Before the war, most Army shoes were made at the Susquehana Arsenal near Philadelphia. As with most of the clothing items made at the Arsenal, the pre-cut pieces for the shoes were farmed-out to citizens in the area who worked at home and to Arsenal employees who had spare time after their 12-hour shifts. It is possible that the entire shoe was assembled at home in this manner, but it is more likely that the heavy work of stitching the soles was done in the Arsenal. The Quartermaster General called for sewn soles.
Then came the War.
ARMY CLOTHING AND EQUIPAGE OFFICE PHILADELPHIA, JANUARY 9, 1862
Herewith please find abstract of boots and bootees contracted for at this office; in answer to the letter of Theodore F. Andrew, clerk to the committee. These boots and bootees were not advertised for; but competition was excited and the prices have graduated, according to the rise of the market, both in the value of leather and in the price of labor which naturally increased with the great demand; but a maximum price has been fixed by me-say $2 for bootees and $3.25 for cavalry boots- that has never been exceeded. Orders for bootees were given to the shoemakers in the villages and towns within a reasonable distance from the city, and by that means employment was scattered among the country manufacturers as well as those in the cities. Many of these contracts were made with agreements and bond for the faithful fulfillment thereof. The small number of pegged boots and bootees were purchased in the open market at a time (September 1st and 4th) when the necessities of the army required them immediately and the sewed (italics in the original) could not be had. This, you will observe, closed with those few days.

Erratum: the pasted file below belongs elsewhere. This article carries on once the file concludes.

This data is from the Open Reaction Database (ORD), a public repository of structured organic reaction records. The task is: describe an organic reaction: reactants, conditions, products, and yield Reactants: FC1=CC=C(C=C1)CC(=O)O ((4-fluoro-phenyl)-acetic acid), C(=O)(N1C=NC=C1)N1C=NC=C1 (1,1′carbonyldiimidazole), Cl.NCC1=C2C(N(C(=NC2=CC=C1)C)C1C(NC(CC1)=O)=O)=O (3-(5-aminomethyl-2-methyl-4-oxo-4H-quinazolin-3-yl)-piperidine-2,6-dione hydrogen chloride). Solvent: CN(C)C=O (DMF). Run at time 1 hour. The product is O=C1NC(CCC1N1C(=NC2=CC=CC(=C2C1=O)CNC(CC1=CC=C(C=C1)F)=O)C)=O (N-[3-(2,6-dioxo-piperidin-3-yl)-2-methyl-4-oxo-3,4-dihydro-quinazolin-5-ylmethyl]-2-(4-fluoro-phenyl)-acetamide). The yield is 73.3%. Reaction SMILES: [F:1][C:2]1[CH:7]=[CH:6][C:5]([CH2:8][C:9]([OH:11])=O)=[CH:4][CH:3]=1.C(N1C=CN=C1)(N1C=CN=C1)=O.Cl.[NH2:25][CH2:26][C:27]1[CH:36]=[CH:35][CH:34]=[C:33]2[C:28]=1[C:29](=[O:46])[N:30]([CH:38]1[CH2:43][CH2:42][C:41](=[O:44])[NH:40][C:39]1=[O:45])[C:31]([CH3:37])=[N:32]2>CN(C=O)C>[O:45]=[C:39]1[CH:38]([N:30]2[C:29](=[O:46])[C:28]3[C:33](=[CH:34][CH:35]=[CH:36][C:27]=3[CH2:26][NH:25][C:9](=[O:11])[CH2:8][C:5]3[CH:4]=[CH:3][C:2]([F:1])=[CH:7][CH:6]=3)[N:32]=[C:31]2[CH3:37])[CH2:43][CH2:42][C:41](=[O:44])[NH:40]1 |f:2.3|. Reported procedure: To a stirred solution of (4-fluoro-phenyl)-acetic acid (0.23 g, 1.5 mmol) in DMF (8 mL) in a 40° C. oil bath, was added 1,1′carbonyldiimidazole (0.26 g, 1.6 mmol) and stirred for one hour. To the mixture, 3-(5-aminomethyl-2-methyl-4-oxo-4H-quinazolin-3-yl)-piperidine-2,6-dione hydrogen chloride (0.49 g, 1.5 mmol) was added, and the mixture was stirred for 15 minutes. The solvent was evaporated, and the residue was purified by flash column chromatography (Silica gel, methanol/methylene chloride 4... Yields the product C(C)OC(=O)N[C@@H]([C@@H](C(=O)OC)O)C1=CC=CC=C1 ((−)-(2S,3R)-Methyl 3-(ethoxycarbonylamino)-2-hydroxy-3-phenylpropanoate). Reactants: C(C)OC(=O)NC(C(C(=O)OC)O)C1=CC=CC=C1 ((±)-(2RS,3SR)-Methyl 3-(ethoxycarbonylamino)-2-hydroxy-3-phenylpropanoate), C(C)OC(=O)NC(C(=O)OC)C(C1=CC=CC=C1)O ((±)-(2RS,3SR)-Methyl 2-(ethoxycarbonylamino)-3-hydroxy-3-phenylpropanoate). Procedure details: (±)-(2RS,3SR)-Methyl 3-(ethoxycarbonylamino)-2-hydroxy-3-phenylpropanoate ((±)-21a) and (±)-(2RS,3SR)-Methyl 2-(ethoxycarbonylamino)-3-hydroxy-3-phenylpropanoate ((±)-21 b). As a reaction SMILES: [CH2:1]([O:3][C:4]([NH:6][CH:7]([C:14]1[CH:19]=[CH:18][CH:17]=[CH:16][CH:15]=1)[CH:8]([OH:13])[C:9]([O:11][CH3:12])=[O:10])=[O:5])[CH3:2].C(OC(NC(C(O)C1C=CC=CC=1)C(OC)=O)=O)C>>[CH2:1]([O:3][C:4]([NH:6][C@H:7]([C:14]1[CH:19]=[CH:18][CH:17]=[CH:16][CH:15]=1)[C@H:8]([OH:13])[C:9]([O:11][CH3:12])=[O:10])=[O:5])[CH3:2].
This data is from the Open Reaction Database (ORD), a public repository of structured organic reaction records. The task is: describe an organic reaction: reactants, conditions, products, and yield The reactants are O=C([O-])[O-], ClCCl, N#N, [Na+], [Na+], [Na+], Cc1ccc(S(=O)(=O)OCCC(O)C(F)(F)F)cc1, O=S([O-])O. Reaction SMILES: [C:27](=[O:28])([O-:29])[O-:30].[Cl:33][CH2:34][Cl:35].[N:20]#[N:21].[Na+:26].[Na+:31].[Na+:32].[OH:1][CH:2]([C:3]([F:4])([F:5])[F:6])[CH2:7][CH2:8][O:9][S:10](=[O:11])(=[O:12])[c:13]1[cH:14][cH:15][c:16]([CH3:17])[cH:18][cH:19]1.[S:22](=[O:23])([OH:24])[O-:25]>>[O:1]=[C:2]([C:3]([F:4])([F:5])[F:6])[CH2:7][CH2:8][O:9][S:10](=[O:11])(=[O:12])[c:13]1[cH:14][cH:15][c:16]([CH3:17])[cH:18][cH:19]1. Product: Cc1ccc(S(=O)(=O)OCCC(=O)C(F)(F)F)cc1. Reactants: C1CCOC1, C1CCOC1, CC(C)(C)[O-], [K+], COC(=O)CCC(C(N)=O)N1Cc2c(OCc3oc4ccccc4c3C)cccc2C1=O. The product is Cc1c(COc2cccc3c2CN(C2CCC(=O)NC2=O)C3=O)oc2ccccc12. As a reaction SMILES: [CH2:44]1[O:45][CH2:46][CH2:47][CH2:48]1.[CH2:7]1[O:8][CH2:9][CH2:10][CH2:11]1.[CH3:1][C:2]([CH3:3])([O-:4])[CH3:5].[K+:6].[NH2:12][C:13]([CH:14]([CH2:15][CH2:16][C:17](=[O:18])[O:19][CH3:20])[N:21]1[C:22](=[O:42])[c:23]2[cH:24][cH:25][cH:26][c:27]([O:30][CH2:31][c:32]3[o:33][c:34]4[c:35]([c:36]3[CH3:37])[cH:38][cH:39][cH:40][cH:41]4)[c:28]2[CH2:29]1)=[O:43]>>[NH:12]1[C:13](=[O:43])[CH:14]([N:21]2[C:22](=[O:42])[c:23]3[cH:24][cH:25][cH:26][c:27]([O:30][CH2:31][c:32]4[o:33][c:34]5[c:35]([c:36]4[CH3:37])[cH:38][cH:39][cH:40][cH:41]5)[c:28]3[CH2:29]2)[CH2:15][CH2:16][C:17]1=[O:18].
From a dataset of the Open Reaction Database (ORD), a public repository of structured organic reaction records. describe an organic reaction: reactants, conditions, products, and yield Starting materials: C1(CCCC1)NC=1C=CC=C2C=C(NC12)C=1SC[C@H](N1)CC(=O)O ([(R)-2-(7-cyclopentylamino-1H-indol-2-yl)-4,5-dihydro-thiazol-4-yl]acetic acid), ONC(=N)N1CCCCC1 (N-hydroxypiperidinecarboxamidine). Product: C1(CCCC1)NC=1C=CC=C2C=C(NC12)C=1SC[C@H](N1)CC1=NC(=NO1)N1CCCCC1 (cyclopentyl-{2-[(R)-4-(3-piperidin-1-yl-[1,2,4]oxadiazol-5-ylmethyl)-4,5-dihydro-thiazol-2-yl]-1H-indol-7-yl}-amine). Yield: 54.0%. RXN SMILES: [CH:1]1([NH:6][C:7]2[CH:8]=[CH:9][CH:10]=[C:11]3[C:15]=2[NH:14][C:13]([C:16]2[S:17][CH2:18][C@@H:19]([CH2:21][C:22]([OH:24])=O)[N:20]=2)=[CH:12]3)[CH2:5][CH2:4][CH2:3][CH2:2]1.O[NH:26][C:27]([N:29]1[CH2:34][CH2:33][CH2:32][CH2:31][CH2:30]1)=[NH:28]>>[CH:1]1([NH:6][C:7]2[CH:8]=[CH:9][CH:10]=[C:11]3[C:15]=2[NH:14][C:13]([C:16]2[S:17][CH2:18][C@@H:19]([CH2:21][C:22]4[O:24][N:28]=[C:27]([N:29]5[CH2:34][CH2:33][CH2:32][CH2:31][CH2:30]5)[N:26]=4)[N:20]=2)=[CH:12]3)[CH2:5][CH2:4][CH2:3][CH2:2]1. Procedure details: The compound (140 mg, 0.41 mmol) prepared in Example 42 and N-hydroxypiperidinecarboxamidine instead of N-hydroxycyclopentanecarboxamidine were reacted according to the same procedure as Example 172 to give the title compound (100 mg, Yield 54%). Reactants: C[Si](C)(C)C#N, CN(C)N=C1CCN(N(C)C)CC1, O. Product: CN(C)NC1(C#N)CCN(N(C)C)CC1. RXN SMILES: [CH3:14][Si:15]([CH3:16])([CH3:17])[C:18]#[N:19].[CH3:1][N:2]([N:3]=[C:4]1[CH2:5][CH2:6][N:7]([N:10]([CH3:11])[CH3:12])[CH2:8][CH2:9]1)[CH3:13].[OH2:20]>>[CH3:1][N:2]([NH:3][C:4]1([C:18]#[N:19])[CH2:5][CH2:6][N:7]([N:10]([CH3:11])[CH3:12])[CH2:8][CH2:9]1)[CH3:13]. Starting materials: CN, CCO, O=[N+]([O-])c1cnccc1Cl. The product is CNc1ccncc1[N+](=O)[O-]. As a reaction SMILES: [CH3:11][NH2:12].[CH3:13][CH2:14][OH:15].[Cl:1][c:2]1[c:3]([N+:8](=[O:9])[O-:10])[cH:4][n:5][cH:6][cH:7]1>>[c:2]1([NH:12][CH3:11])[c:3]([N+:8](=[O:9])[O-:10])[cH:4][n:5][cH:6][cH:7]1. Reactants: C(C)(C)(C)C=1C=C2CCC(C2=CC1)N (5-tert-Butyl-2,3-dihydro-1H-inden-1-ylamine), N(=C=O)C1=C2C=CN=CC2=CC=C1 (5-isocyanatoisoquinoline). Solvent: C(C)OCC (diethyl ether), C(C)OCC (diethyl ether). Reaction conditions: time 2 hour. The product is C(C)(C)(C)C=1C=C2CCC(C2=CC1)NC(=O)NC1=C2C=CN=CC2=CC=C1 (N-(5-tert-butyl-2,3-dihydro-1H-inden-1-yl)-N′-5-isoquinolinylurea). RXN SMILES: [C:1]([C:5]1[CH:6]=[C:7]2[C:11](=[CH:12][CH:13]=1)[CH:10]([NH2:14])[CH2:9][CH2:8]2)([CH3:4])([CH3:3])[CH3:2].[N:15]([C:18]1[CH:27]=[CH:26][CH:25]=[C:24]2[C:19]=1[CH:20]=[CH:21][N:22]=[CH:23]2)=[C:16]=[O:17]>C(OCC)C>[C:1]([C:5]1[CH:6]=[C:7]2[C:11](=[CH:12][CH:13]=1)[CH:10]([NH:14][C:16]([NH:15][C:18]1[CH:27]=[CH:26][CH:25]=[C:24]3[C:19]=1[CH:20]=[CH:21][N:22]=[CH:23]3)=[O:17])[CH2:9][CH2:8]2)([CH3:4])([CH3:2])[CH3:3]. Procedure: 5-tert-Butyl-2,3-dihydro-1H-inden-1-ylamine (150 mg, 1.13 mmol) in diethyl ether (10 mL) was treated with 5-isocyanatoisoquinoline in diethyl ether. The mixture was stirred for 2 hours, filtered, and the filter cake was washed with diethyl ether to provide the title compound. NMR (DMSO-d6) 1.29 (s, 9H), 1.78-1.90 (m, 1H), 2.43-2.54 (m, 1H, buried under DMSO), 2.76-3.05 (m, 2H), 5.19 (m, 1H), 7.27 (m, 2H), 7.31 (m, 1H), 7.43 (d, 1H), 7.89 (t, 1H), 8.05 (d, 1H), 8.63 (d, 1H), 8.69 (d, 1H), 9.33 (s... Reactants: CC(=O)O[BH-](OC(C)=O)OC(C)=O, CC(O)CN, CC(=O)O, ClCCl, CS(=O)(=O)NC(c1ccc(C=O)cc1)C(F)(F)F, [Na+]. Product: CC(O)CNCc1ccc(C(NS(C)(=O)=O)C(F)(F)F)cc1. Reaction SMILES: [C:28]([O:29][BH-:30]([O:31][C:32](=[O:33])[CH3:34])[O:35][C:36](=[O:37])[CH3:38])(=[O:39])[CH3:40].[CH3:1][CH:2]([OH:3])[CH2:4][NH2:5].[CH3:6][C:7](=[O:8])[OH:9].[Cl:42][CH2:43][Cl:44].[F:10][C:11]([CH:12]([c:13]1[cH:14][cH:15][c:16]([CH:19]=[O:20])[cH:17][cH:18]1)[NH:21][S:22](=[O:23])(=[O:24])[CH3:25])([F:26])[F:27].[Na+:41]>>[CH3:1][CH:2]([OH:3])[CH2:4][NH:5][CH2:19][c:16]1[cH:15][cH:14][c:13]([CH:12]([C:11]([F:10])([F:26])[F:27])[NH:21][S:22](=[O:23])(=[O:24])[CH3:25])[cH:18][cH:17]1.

Very respectfully, your obedient servant,
Deputy Quartermaster General USA
To: Hon. E.B. Washburn: Chairman of the Committee of House of Representatives to inquire into government contracts. (Page 1569, Record of the 37th Congress, 2nd Session)